How Late-Onset MS Differs From Young-Onset MS

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Do you or someone you care about have multiple sclerosis (MS)? If so, at what age was it diagnosed? Late-onset MS is commonly defined as the occurrence of the first symptoms after age 50. (Adult-onset MS is most often diagnosed in people who are in their mid-20s to 30s.)

Overview of MS

MS is a chronic disease of the central nervous system (CNS), which includes your brain, spinal cord, and optic (eye) nerves. In MS, your immune system attacks nerve cells and the fatty myelin sheath surrounding them, causing scarring.

The myelin scar tissue “jams” communication between your brain and your body. The resulting distortion and blocking of messages between the brain and spinal cord leads to the symptoms and disability that occur in MS.

It’s not yet known what “turns on” the immune system response in a person who gets MS. However, this appears to occur in people with an inherited (genetic) susceptibility to the disease who are exposed to one or more environmental “triggers.”

Challenges With Diagnosing Late-Onset MS

People over the age of 50 are diagnosed with MS in about 3 to 4 percent of cases, according to a study in Multiple Sclerosis and Related Disorders. Unfortunately, MS may be harder to diagnose in people over 50, for a variety of reasons.

MS has not been studied in the older adult population as much as in younger adults. This is important because the disease may vary in a number of ways between younger and older people, including different symptoms. So symptoms of late-onset MS may not suggest the diagnosis to doctors who are more familiar with MS symptoms in younger adults.

In late-onset MS, the person’s symptoms can easily mimic those of other disorders. Some of these disorders include:

Symptoms of late-onset MS can be mistaken for signs of normal aging. For example, on a magnetic resonance imaging (MRI) scan of the brain (an important diagnostic test for MS), a doctor may mistake the white-matter brain damage caused by MS for brain changes due to blood vessel (vascular) disease.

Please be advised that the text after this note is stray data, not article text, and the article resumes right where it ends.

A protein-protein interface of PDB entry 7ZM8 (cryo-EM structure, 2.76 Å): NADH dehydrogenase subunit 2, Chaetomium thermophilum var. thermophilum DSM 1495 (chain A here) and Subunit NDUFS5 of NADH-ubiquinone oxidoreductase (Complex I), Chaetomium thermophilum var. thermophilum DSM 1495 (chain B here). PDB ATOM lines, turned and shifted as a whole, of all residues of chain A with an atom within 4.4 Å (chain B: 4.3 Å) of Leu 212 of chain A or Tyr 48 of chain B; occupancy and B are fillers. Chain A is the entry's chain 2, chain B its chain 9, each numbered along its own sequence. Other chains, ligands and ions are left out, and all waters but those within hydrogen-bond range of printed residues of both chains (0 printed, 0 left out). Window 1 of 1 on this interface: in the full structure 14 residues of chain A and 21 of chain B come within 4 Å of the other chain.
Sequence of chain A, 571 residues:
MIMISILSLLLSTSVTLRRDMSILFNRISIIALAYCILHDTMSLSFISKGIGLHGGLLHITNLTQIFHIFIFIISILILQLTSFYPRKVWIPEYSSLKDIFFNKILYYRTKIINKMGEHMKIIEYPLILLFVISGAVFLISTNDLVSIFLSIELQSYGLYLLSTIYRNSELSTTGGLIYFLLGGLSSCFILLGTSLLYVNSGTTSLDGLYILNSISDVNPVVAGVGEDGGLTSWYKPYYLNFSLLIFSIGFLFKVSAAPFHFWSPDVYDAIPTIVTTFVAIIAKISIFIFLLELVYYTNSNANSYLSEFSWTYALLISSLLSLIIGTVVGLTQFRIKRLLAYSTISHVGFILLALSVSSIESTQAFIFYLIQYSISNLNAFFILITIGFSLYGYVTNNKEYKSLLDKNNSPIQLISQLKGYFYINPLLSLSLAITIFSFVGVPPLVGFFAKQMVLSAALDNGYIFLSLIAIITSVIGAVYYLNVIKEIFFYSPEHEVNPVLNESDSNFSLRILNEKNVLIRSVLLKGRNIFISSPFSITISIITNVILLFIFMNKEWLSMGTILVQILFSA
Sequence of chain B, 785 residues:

Some symptoms of late-onset MS that can overlap with conditions of normal aging include:

How Late-Onset MS Differs From Young-Onset MS

You may be interested to learn that a person’s age, when diagnosed with MS, also affects the course of the disease.

Although CNS damage in late-onset MS is similar to that seen in young adults, some research suggests that older people start showing signs of disability sooner.

According to a study in the Journal of Neurology, which compared 52 people who developed MS after the age of 50 to people who developed MS at a younger age (less than 40 years old), motor symptoms were more common in the late-onset MS group.

On the other hand, visual symptoms, signs of optic neuritis, and dysarthria were less common in late-onset MS. Sensory symptoms (for example, numbness and tingling), ataxia, cognitive function, and fatigue did not differ between the two groups. 

In addition, according to this same study, spinal cord lesions, as seen on MRIs, were more common in people with late-onset MS, and lesions in the cerebellum were more common in people with younger-onset MS. 

To further support these findings, another study found that motor symptoms caused by transverse myelitis were more common in people with late-onset multiple sclerosis. 

Besides the difference in symptoms between late-onset MS and adult-onset MS, those with late-onset MS are more likely to be diagnosed with primary progressive MS (a type of MS) whereas those with adult-onset MS are more likely to have relapsing-remitting MS. Late-onset MS also portends an overall poorer prognosis (disease outcome) than adult-onset MS.

Lastly, while there tends to be a delay in time when women with adult-onset MS require a cane or crutch to walk, as compared to men with adult-onset MS, there is no gender difference in disability progression with patients with late-onset MS—and it is unclear why, but the authors cleverly propose that menopause (a time when a woman's ovaries stop producing estrogen) may be involved.

A Word From Verywell

In the end, the course of late-onset MS and how different it is from young-onset MS is still not entirely clear. That being said, a prompt and accurate diagnosis is as critically important in late-onset MS as it is at any age. This is because promptly starting treatment with disease-modifying medications can reduce MS attacks and new lesions, as well as slow the progression of the disease. 

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